"...Similar in their essential features to their profile counterparts, from which the three-dimensional types seem to have been derived, and whose long vertical stacks flank the central entrance, these corner masks nevertheless present a series of traits that give this theme, so common in Maya iconography, a distinctive touch.
Thus, even though there remain nearly immutable features, such as the eyes, maxillaries, fangs (and to a lesser degree, the earplugs with their usual decorations), the nostrils with their long bone nosepieces disappear almost completely, and a peninsular trait par excellance the nose appendage becomes more and more prominent, like a trunk, usually twisting downward and then turning the tip into a kind of hook that, in the present example, is scarcely noticeable."
Paul Gendrop, "Rio Bec, Chenes, and Puuc Styles in Maya Architecture," p. 100-102.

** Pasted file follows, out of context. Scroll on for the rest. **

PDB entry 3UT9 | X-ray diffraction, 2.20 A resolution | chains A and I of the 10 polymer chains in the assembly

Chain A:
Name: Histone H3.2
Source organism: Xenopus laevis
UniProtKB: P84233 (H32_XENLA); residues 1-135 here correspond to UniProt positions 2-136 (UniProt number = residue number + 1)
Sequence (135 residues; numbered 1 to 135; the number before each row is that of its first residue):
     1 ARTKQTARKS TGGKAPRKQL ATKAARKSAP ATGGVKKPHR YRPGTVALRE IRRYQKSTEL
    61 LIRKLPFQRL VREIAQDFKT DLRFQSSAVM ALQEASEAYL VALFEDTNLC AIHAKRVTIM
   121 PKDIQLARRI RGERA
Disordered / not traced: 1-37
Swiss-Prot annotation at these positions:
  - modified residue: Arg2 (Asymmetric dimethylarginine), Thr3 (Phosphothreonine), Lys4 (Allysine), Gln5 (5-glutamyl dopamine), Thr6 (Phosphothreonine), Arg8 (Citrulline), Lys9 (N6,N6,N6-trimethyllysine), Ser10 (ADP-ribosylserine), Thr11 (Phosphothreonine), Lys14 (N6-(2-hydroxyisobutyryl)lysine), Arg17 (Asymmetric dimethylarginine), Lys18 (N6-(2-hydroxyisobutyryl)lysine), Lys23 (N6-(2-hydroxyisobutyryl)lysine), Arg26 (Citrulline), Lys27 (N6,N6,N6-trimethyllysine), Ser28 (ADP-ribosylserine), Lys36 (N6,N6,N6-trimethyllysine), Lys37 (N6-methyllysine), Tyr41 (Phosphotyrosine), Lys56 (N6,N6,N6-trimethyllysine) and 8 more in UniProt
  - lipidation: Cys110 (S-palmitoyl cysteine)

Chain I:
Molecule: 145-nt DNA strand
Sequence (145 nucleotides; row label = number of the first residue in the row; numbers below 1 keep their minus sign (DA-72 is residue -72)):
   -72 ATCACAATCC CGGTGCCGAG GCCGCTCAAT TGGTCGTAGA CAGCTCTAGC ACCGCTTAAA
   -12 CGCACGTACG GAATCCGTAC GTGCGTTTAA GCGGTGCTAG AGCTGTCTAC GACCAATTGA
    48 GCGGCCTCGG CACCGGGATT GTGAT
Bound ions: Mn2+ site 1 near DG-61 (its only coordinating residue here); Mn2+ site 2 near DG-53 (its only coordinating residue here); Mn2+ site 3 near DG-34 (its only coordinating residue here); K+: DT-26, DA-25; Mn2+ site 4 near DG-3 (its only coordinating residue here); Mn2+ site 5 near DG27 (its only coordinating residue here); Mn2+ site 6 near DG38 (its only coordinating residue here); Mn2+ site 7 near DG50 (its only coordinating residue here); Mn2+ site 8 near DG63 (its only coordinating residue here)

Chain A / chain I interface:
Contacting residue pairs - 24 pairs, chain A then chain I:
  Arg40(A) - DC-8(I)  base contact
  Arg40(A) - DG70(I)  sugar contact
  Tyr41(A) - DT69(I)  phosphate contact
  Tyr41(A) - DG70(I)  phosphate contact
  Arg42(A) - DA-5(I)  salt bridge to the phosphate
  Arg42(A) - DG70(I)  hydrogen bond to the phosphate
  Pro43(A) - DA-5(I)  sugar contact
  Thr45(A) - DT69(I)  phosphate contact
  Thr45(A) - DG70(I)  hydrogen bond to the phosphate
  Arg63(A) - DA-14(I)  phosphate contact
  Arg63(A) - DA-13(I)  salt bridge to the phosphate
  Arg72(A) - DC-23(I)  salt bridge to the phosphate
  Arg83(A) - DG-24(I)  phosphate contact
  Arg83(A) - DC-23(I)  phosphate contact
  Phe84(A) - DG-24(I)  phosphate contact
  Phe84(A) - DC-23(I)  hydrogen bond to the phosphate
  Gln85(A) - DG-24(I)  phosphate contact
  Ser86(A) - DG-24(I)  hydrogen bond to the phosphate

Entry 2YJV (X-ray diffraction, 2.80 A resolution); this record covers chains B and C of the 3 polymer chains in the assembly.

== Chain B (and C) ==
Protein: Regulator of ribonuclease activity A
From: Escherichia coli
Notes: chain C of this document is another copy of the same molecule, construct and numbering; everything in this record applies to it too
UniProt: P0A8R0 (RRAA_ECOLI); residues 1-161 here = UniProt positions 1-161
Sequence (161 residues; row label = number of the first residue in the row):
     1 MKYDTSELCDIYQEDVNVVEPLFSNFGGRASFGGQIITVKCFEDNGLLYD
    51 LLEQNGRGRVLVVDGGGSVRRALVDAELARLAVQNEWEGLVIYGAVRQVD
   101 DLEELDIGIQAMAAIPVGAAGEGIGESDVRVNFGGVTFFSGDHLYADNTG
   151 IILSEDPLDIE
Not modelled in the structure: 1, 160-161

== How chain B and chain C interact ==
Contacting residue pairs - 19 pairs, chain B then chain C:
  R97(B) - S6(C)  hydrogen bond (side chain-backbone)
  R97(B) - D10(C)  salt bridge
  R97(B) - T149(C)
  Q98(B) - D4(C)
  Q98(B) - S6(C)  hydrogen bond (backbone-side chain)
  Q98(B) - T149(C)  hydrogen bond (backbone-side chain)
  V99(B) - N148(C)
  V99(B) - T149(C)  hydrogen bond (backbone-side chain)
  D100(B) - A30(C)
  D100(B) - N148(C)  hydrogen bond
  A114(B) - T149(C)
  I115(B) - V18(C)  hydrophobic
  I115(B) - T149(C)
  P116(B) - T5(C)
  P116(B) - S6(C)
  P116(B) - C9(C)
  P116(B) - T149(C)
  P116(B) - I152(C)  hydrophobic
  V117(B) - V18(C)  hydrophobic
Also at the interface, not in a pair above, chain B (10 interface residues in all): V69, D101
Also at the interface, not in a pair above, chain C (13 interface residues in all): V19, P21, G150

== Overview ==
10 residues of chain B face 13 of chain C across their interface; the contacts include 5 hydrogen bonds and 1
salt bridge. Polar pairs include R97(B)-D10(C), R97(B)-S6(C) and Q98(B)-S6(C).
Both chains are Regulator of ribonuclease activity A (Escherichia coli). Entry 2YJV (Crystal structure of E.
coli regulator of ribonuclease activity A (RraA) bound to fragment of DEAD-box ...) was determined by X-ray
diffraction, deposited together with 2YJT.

It is interesting to compare these masks with masks from Labna, Uxmal, and Sayil representing the later Puuc style from northern Yucatan [use your browser's BACK button to return here]. Even though the elements are the same, each mask has it's own distinct personality. Gendrop writes:
"It is from this time [830 A.D.] that we see a spectacular development of the architectonic mask in the Puuc region. With the exception of the already mentioned late revivals of zoomorphic doorways, it now appears as a theme disassociated from the worship of Itzamná and becomes the only religious theme that traditionally is associated with Chac--or Chaac--the Yucatecan god of rain (an interpretation that would be worth reconsidedring, in view of the substantial differences among many of these masks)."